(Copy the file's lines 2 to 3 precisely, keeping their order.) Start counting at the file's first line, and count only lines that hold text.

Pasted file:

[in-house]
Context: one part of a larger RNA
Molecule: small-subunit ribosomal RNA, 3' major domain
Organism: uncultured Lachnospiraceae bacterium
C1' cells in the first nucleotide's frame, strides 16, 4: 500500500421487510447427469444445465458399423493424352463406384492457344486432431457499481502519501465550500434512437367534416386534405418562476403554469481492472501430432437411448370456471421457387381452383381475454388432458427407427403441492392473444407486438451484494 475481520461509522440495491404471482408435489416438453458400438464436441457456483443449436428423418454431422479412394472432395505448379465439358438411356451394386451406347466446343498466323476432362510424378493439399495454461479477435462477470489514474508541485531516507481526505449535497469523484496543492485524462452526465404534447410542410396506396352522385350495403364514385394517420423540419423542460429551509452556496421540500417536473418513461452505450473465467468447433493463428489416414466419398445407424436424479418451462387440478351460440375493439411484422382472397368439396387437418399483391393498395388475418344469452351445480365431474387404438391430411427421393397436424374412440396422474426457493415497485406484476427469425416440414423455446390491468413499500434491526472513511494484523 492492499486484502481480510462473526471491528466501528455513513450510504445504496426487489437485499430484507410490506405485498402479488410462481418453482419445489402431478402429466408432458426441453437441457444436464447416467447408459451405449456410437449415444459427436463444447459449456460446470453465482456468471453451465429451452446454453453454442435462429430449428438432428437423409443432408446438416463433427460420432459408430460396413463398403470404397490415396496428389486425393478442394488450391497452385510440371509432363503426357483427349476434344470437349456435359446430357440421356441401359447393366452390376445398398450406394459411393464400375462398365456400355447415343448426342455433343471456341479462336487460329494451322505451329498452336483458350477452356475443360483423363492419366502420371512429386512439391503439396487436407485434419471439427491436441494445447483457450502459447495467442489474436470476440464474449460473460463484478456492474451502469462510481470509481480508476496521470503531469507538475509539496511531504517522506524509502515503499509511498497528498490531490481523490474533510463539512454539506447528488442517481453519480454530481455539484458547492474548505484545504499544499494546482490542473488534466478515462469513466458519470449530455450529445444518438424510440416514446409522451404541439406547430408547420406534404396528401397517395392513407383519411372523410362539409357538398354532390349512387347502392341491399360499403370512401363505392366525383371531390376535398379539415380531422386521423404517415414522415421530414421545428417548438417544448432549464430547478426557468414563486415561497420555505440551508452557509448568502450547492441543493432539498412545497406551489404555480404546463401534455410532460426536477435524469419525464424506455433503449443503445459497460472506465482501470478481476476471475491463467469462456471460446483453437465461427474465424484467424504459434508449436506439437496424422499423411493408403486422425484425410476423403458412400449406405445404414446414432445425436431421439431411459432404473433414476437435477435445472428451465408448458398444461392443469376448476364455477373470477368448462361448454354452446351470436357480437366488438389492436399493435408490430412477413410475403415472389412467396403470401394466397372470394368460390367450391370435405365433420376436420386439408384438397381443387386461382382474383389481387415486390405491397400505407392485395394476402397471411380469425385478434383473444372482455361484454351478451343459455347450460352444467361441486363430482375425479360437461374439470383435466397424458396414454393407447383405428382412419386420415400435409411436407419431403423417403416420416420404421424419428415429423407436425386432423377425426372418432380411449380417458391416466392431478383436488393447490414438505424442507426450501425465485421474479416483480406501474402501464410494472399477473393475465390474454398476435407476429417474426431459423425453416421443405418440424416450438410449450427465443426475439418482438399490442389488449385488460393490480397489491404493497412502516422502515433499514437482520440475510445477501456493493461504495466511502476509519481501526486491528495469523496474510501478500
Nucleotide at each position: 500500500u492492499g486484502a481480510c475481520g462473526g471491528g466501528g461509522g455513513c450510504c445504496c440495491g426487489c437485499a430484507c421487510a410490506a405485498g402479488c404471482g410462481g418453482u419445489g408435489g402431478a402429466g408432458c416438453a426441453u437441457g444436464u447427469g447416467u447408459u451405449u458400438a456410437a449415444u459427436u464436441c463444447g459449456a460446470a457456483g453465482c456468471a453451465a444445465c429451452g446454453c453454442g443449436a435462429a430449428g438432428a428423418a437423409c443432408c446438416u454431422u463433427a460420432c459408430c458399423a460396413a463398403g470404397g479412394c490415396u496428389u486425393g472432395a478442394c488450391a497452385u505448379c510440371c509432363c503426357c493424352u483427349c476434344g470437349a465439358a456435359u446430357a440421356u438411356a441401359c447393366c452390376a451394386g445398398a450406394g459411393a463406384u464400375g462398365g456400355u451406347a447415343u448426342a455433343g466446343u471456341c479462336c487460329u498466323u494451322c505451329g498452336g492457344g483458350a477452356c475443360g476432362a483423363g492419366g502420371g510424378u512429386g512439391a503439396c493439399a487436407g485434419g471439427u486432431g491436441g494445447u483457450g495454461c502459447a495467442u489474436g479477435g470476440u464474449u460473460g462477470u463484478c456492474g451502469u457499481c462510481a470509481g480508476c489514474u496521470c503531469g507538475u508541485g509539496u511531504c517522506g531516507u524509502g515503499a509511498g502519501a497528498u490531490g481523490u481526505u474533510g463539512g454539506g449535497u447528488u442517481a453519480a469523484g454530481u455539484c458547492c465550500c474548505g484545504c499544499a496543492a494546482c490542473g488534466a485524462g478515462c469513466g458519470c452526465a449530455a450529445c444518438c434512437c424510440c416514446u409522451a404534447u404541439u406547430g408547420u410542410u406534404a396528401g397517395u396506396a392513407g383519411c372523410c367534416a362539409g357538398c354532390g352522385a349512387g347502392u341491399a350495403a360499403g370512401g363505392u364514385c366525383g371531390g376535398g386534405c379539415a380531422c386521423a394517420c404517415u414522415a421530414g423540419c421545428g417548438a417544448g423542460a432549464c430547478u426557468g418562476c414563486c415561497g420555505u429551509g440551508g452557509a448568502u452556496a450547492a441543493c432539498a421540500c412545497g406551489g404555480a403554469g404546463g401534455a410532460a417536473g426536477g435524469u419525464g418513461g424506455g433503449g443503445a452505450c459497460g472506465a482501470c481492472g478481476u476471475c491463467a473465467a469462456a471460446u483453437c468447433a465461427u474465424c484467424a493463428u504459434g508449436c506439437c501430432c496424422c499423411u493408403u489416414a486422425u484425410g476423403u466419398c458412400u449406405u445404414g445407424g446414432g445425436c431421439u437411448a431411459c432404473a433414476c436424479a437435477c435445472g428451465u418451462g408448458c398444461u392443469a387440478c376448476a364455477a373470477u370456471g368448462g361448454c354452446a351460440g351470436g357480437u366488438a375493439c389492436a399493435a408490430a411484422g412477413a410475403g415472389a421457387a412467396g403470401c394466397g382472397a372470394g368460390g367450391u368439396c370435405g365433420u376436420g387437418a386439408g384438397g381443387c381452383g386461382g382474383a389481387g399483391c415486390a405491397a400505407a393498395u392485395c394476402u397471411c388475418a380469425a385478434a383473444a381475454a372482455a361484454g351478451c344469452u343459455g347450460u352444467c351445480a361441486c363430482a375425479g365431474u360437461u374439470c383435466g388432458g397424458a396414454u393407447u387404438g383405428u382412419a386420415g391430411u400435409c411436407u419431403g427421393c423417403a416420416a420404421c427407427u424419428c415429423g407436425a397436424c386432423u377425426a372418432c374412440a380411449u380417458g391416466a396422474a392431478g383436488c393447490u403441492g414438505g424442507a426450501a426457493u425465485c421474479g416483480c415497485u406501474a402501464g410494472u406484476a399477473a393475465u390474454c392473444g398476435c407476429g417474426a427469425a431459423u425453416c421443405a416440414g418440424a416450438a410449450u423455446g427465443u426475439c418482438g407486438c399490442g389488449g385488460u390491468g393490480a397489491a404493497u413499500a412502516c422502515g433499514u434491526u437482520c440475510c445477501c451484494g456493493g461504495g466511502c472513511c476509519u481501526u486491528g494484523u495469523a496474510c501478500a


Context: one part of a larger RNA
Molecule: small-subunit ribosomal RNA, 3' major domain